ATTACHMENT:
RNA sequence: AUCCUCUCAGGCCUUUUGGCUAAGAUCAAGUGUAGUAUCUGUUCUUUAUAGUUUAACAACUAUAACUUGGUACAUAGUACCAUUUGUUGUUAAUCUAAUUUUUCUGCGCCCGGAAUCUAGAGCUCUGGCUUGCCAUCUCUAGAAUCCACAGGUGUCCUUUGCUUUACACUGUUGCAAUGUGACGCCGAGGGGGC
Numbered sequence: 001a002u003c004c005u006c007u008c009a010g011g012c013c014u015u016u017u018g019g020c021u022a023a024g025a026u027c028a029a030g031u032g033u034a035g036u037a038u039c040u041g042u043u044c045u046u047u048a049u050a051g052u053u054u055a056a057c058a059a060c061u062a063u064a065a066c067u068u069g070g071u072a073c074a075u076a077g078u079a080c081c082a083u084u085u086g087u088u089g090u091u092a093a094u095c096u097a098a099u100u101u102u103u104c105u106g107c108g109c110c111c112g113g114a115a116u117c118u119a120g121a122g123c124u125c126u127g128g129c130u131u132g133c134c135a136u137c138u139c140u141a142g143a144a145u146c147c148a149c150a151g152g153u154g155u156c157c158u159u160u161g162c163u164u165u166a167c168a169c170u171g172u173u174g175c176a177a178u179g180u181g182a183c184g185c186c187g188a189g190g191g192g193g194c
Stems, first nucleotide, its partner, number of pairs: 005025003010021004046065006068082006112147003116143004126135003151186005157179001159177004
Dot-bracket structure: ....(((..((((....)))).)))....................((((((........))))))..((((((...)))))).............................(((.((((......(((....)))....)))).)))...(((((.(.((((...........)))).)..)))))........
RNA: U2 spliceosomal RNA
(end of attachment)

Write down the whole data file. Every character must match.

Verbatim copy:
RNA sequence: AUCCUCUCAGGCCUUUUGGCUAAGAUCAAGUGUAGUAUCUGUUCUUUAUAGUUUAACAACUAUAACUUGGUACAUAGUACCAUUUGUUGUUAAUCUAAUUUUUCUGCGCCCGGAAUCUAGAGCUCUGGCUUGCCAUCUCUAGAAUCCACAGGUGUCCUUUGCUUUACACUGUUGCAAUGUGACGCCGAGGGGGC
Numbered sequence: 001a002u003c004c005u006c007u008c009a010g011g012c013c014u015u016u017u018g019g020c021u022a023a024g025a026u027c028a029a030g031u032g033u034a035g036u037a038u039c040u041g042u043u044c045u046u047u048a049u050a051g052u053u054u055a056a057c058a059a060c061u062a063u064a065a066c067u068u069g070g071u072a073c074a075u076a077g078u079a080c081c082a083u084u085u086g087u088u089g090u091u092a093a094u095c096u097a098a099u100u101u102u103u104c105u106g107c108g109c110c111c112g113g114a115a116u117c118u119a120g121a122g123c124u125c126u127g128g129c130u131u132g133c134c135a136u137c138u139c140u141a142g143a144a145u146c147c148a149c150a151g152g153u154g155u156c157c158u159u160u161g162c163u164u165u166a167c168a169c170u171g172u173u174g175c176a177a178u179g180u181g182a183c184g185c186c187g188a189g190g191g192g193g194c
Stems, first nucleotide, its partner, number of pairs: 005025003010021004046065006068082006112147003116143004126135003151186005157179001159177004
Dot-bracket structure: ....(((..((((....)))).)))....................((((((........))))))..((((((...)))))).............................(((.((((......(((....)))....)))).)))...(((((.(.((((...........)))).)..)))))........
RNA: U2 spliceosomal RNA